After deliberations that lasted almost a month, and months of preliminary review at various levels, the European Union countries have votes over-overwhelmingly to extend the use of the controversial herbicide Glyphosate. Monsanto and many other agro-chemical companies sell the product since the original Monsanto patent expired decades ago. It has been used in Sri Lanka in significant amounts since 2000 and banned in 2015.
Various formulations of glyphosate have been used in European countries for over four decades without any substantiated cases of ill health. Nevertheless, public fear of environmental contamination and ill-effects on health have been stridently voiced against this herbicide, mainly because of its essential role in the cultivation of genetically modified (GM) crops. The public fears GM foods were called to question even as recently as July 4th 2016 by some 100 Nobelist scientists writing to the Washington Post. They endorsed GM, while asking “Green” militants and NGOs to not to spread fake news.
On the other hand, a petition with 1.3 million signatures, and e-mail initiatives (e.g., by “change.org” with some 292,000 signatures) had been delivered to the European parliament months before the deliberations. Many “green” NGOs and political parties had submitted their opposition to glyphosate. However, the main-stream scientific opinion has been strongly in favour of the continued use of glyphosate as one of the safest available herbicides. The regulatory bodies like the WHO and the FAO support the continued use of glyphosate formulations in industrial agriculture, and explained that the public has misunderstood the reclassification of glyphosate as a class-II carcinogen. This implies no health risk but the recognition of a possible hazard.
Normally, the decisions regarding matters like herbicides are made by a technical committee on agriculture appointed by the EU. However, from time to time, policies are set by the European parliament which may take decisions that bind the expert committees. Many of the early votes of the EU in fact supported a ban on the herbicide when the votes were taken, but several key countries stayed non-committal and abstained from the vote. The German chancellor Angela Merkel is herself a chemist by training. When the last round of voting came about, her agriculture minister Christian Schmidt had taken the decision that abstaining is not a valid policy. Germany supported the extension of the use of glyphosate by five more years. The clear German position influence other states to also say “Ja”, although France and Greece continued with a “Non”. The experts of the European union had of course been in favour of the continued licensing of the herbicide. Now that the political masters have given approval, the Greens and others foes of GM crops will have to wait for another five years to begin their rounds of collecting signatures, sending out petitions, and creating websites and emotional internet documents against the herbicide, claiming links between agri-business, government and “big science”.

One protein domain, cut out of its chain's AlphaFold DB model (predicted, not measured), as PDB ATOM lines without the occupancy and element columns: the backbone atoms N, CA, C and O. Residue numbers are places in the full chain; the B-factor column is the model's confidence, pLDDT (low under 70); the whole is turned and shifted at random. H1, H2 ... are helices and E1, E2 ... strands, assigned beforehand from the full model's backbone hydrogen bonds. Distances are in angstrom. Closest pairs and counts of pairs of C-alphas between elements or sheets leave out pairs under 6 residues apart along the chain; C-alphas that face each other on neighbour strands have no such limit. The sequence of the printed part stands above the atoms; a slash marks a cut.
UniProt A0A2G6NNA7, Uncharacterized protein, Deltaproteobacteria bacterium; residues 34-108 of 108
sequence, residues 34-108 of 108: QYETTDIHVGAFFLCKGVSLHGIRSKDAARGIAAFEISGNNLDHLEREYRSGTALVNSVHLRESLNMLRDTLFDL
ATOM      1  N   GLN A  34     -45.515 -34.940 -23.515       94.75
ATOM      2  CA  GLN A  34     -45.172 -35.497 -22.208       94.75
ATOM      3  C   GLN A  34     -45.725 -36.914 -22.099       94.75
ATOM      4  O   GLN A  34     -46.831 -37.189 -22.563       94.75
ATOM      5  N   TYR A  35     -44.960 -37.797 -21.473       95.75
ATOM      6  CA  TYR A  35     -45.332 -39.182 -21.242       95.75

Already, Martin Hausling, the Green-party representative in Brussels has declared this to be a “true scandal”, even while German political parties are trying to build a broad coalition under Merkel for a new government. The “green” politicians in Europe claim that glyphosate may cause cancer, and that although this is not proven, it should be banned on the basis of what is often called the “precautionary principle”. The farmer trade unions and agriculturists strongly oppose any ban on glyphosate as the production of so-called “organic agriculture” cannot meet beyond 1% of the needed food supply. Most European governments have agriculture ministers who accept this position, while also simultaneously having “minsters of the environment” who claim to be in agreement with the majority of the public who don’t want “chemicals” in their food, while living in a stew of automobile pollution and electronic gadgets containing cadmium, nickel, lead, mercury etc. In practice, for most governments, the agriculture mister’s view prevails over that of the minster of environment.